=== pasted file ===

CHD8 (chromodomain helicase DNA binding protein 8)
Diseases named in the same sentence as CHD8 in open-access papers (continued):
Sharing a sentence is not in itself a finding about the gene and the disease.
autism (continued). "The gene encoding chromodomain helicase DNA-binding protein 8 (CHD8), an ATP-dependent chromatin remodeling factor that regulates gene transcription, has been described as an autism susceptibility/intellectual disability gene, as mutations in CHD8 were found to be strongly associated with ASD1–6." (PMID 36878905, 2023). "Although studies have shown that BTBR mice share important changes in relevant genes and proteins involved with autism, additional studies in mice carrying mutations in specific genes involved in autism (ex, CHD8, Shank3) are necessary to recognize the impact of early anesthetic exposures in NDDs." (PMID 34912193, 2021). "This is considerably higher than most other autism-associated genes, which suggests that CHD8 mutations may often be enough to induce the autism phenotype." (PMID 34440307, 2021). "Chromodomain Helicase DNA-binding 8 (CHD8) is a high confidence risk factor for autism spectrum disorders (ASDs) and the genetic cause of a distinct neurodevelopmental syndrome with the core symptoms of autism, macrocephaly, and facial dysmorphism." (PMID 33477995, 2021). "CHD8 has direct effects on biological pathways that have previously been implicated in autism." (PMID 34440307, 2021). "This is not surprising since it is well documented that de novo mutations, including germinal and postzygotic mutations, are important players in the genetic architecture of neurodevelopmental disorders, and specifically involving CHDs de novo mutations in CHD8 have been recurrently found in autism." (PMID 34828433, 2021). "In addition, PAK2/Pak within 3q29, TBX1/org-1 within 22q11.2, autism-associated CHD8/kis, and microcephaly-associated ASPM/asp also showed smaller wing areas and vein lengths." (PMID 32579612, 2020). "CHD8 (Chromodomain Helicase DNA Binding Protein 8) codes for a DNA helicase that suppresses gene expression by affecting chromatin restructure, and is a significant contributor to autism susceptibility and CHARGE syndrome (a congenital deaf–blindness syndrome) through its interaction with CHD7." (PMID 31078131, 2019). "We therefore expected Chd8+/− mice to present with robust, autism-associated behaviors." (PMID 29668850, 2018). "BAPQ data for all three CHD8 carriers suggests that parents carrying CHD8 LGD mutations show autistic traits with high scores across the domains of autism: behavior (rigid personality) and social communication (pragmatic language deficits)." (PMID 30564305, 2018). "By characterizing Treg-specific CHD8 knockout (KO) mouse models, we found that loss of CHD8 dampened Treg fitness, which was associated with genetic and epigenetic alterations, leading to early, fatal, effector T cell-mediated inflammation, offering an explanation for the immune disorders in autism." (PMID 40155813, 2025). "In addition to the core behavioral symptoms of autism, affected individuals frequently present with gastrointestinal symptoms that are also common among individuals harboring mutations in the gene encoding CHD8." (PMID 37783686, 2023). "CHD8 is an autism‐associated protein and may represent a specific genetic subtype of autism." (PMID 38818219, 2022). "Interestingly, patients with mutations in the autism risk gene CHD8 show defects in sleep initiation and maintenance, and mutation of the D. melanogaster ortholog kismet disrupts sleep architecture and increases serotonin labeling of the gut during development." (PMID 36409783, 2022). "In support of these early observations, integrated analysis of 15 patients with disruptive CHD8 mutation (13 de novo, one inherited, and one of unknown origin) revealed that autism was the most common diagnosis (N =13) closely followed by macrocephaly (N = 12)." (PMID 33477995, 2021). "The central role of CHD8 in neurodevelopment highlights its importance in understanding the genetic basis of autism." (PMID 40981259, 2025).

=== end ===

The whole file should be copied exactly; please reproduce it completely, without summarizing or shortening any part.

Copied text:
CHD8 (chromodomain helicase DNA binding protein 8)
Diseases named in the same sentence as CHD8 in open-access papers (continued):
Sharing a sentence is not in itself a finding about the gene and the disease.
autism (continued). "The gene encoding chromodomain helicase DNA-binding protein 8 (CHD8), an ATP-dependent chromatin remodeling factor that regulates gene transcription, has been described as an autism susceptibility/intellectual disability gene, as mutations in CHD8 were found to be strongly associated with ASD1–6." (PMID 36878905, 2023). "Although studies have shown that BTBR mice share important changes in relevant genes and proteins involved with autism, additional studies in mice carrying mutations in specific genes involved in autism (ex, CHD8, Shank3) are necessary to recognize the impact of early anesthetic exposures in NDDs." (PMID 34912193, 2021). "This is considerably higher than most other autism-associated genes, which suggests that CHD8 mutations may often be enough to induce the autism phenotype." (PMID 34440307, 2021). "Chromodomain Helicase DNA-binding 8 (CHD8) is a high confidence risk factor for autism spectrum disorders (ASDs) and the genetic cause of a distinct neurodevelopmental syndrome with the core symptoms of autism, macrocephaly, and facial dysmorphism." (PMID 33477995, 2021). "CHD8 has direct effects on biological pathways that have previously been implicated in autism." (PMID 34440307, 2021). "This is not surprising since it is well documented that de novo mutations, including germinal and postzygotic mutations, are important players in the genetic architecture of neurodevelopmental disorders, and specifically involving CHDs de novo mutations in CHD8 have been recurrently found in autism." (PMID 34828433, 2021). "In addition, PAK2/Pak within 3q29, TBX1/org-1 within 22q11.2, autism-associated CHD8/kis, and microcephaly-associated ASPM/asp also showed smaller wing areas and vein lengths." (PMID 32579612, 2020). "CHD8 (Chromodomain Helicase DNA Binding Protein 8) codes for a DNA helicase that suppresses gene expression by affecting chromatin restructure, and is a significant contributor to autism susceptibility and CHARGE syndrome (a congenital deaf–blindness syndrome) through its interaction with CHD7." (PMID 31078131, 2019). "We therefore expected Chd8+/− mice to present with robust, autism-associated behaviors." (PMID 29668850, 2018). "BAPQ data for all three CHD8 carriers suggests that parents carrying CHD8 LGD mutations show autistic traits with high scores across the domains of autism: behavior (rigid personality) and social communication (pragmatic language deficits)." (PMID 30564305, 2018). "By characterizing Treg-specific CHD8 knockout (KO) mouse models, we found that loss of CHD8 dampened Treg fitness, which was associated with genetic and epigenetic alterations, leading to early, fatal, effector T cell-mediated inflammation, offering an explanation for the immune disorders in autism." (PMID 40155813, 2025). "In addition to the core behavioral symptoms of autism, affected individuals frequently present with gastrointestinal symptoms that are also common among individuals harboring mutations in the gene encoding CHD8." (PMID 37783686, 2023). "CHD8 is an autism‐associated protein and may represent a specific genetic subtype of autism." (PMID 38818219, 2022). "Interestingly, patients with mutations in the autism risk gene CHD8 show defects in sleep initiation and maintenance, and mutation of the D. melanogaster ortholog kismet disrupts sleep architecture and increases serotonin labeling of the gut during development." (PMID 36409783, 2022). "In support of these early observations, integrated analysis of 15 patients with disruptive CHD8 mutation (13 de novo, one inherited, and one of unknown origin) revealed that autism was the most common diagnosis (N =13) closely followed by macrocephaly (N = 12)." (PMID 33477995, 2021). "The central role of CHD8 in neurodevelopment highlights its importance in understanding the genetic basis of autism." (PMID 40981259, 2025).